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July 19, 2022

Marvin Harrison Jr. embraces greatness at Ohio State

College Football
Marvin-Harrison-Jr-Ohio-State Ohio State Athletic Department/USA Today Sports

Ohio State wide receiver Marvin Harrison Jr.

Marvin Harrison Jr. is clinched in an internal conflict. The gifted, rangy 6-foot-3½, 205-pound Ohio State sophomore receiver and St. Joe’s Prep graduate is trying to live in the present.

It’s not easy.

He has no problem admitting he’ll walk right into the considerable shadow of his father’s Pro Football Hall of Fame bust. He embraces the fact that he’s Marvin Harrison’s son. His greatness was marked since birth with his father’s name. With each progression, he’s fulfilled that promise. He holds almost every city receiving record, starring for St. Joseph's Prep. In the very brief time he’s been at Ohio State, it’s easy to project Marvin Jr. as a college superstar, graduating early from Ohio State and going on to be a first-round NFL draft pick.

He thinks about those things himself.

That’s where the conflict lies.

“Staying in the present is absolutely one of the hardest battles that I have mentally right now,” said Marvin Jr., who splashed on the national scene last January in his first college start in of all places the Rose Bowl, catching six passes for 71 yards and three TDs, averaging 11.8 yards a catch as a true freshman. “I don’t want to get too ahead of myself, and I’m trying to take everything day-by-day, practice-by-practice, one game at a time. But, I’ll admit, I do dream about bigger things. I want to keep working, and I know I have a lot to improve on.”

Harrison Jr. will be starting as a true sophomore for the nationally ranked Buckeyes, playing opposite star Jaxon Smith-Njigba, a projected first-round NFL draft pick who is ranked by many as the No. 1 college wide receiver in the country. Smith-Njigba blew up in the Rose Bowl, with 15 catches for 347 yards and three touchdowns, while setting a record for most receiving yards in any bowl game in FBS history, in addition to the six catches of 30 yards or more.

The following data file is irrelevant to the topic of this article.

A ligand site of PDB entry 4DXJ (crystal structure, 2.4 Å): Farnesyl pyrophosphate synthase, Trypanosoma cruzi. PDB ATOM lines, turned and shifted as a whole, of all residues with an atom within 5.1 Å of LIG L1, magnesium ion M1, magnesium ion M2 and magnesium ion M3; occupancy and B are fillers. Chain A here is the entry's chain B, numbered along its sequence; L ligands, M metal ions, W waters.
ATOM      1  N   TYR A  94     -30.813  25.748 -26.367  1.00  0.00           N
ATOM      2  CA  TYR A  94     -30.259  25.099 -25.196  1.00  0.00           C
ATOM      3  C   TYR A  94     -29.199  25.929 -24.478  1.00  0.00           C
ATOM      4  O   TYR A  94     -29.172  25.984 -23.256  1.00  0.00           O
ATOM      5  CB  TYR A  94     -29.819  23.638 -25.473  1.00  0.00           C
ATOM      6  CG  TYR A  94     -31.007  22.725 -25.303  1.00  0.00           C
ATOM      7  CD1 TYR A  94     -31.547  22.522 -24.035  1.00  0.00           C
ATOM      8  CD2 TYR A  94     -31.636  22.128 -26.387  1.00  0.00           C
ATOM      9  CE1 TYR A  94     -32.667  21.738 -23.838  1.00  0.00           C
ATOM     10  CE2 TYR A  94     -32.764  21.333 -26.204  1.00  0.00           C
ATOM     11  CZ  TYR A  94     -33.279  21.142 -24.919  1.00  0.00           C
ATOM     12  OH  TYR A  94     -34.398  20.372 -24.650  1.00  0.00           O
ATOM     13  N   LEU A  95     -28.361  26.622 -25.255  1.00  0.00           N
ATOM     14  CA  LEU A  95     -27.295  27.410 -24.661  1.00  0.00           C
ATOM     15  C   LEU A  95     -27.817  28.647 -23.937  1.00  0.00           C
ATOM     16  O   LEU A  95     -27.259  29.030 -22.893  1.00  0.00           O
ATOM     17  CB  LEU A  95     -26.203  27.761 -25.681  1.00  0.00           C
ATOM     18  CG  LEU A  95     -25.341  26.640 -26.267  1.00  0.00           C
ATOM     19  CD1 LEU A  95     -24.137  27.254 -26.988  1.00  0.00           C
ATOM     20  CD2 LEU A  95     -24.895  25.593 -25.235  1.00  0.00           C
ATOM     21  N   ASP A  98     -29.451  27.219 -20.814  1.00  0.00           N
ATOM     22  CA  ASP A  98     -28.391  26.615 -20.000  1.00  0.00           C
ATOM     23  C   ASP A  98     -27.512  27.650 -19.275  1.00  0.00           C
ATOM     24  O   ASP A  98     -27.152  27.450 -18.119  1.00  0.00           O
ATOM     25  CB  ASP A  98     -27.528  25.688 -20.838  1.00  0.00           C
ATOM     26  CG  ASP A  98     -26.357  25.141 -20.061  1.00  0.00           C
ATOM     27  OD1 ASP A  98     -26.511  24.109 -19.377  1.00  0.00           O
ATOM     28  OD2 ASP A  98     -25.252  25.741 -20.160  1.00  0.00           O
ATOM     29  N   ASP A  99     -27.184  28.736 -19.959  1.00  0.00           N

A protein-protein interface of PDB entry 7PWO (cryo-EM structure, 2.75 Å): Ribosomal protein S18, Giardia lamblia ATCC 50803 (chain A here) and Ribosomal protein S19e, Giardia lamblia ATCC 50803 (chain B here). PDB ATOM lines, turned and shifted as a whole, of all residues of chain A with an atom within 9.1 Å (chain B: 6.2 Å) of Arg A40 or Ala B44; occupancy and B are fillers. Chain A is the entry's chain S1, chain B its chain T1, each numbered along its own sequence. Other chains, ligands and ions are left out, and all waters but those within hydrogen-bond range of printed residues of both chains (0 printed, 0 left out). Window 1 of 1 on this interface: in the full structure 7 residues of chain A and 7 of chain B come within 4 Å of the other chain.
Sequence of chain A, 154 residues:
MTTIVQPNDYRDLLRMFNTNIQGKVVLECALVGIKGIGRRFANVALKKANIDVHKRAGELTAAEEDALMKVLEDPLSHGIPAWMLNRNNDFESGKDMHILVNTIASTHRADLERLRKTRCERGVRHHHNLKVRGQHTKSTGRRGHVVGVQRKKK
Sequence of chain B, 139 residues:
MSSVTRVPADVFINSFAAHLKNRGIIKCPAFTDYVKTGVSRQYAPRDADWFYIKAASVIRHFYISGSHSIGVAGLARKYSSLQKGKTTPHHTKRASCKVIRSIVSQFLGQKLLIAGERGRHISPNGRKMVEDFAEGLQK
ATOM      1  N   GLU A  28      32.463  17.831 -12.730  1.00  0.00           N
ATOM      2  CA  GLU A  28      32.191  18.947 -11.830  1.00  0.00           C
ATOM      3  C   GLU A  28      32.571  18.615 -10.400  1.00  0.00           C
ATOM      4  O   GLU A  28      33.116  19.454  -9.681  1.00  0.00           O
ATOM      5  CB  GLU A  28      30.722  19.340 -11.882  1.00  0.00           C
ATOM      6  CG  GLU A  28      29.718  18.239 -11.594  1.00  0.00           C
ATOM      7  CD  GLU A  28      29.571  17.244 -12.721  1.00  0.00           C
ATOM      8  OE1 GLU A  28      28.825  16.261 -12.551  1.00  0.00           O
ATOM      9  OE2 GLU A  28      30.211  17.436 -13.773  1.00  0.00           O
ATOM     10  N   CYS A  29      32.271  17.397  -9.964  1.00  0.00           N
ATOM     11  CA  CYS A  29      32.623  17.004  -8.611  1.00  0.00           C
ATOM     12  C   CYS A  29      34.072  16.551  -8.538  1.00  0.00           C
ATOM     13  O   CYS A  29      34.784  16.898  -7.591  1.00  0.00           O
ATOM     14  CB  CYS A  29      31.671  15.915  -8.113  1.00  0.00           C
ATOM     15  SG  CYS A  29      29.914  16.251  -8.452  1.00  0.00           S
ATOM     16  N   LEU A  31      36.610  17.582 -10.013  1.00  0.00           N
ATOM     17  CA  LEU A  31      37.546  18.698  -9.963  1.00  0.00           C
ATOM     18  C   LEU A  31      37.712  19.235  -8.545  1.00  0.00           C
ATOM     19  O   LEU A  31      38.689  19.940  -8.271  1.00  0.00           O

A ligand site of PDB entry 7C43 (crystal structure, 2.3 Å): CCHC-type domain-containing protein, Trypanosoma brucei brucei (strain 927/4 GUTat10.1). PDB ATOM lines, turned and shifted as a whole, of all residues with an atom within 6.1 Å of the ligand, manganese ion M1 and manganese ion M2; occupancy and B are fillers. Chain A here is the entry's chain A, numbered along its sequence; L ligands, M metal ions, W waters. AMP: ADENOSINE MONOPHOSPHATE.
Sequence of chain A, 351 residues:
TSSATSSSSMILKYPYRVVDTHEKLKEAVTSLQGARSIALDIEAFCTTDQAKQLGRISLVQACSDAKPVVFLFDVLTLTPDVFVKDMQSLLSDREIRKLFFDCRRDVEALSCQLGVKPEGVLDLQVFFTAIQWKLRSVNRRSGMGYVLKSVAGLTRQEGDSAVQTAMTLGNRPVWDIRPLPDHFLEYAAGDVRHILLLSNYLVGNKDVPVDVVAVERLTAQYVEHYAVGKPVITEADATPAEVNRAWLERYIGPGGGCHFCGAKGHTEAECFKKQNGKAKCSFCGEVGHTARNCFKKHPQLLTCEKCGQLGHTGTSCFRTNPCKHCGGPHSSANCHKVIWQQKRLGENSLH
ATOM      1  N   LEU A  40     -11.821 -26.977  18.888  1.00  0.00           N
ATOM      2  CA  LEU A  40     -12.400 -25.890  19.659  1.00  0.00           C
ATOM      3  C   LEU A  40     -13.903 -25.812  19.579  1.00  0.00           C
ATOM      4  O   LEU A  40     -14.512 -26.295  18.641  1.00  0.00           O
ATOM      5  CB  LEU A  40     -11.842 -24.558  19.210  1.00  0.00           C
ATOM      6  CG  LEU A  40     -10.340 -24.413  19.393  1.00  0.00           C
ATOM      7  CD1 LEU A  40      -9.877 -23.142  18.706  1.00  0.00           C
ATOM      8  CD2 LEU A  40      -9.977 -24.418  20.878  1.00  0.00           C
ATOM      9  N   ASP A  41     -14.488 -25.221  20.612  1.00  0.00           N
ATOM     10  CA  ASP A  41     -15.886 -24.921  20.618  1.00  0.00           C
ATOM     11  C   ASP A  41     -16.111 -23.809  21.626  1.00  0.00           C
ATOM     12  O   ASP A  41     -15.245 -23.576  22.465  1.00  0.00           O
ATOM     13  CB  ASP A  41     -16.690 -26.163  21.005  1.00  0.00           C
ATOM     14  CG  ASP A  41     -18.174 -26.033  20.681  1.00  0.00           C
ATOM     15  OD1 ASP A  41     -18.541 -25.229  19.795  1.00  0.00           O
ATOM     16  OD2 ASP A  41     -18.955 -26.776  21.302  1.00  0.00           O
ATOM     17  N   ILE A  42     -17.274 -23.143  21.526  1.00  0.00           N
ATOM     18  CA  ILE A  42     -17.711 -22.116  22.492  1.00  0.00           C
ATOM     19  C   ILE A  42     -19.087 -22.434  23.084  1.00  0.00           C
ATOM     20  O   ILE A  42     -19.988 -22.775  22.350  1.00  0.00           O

This came after Ohio State’s leading receivers — Garrett Wilson and Chris Olave, taken back-to-back at No. 10 and No. 11, respectively, in the 2022 draft — opted out of the Rose Bowl after declaring for the NFL draft on December 27.

“Marv’s his own person, but he certainly had a great example of, obviously, a Hall of Fame dad and what he did, but that’s not easy to do, to follow in someone’s footsteps who’s a Hall of Famer like that,” Ohio State head coach Ryan Day said this spring. “I think it’s easy for us just to look at it and say, ‘Well, you know his dad played in the NFL and then became a Hall of Famer.’ There’s a lot that comes with that. A lot of expectations, especially when you share the same name as your dad. I think Marvin has done a great job of kind of blazing his own way.

“I think the expectations have always been there for him and it’s not easy, but his work ethic, his approach, his attitude, who he is as a person, his parents raised a really great young man, and he’s going to do his own thing,” Day said. “But he’s blessed with a tremendous amount of talent, but really skill and discipline are off the chart too.”

Marvin Sr. liked to carry a low profile when he would watch Marvin Jr. play at St. Joe’s Prep, often perched in the corner of the stands by himself. The Hall of Fame receiver, who was once accused of being involved although never considered a suspect nor ever charged in an April 2008 shooting, would pleasantly welcome fans who approached him during games and has an old-school approach when it comes to his son.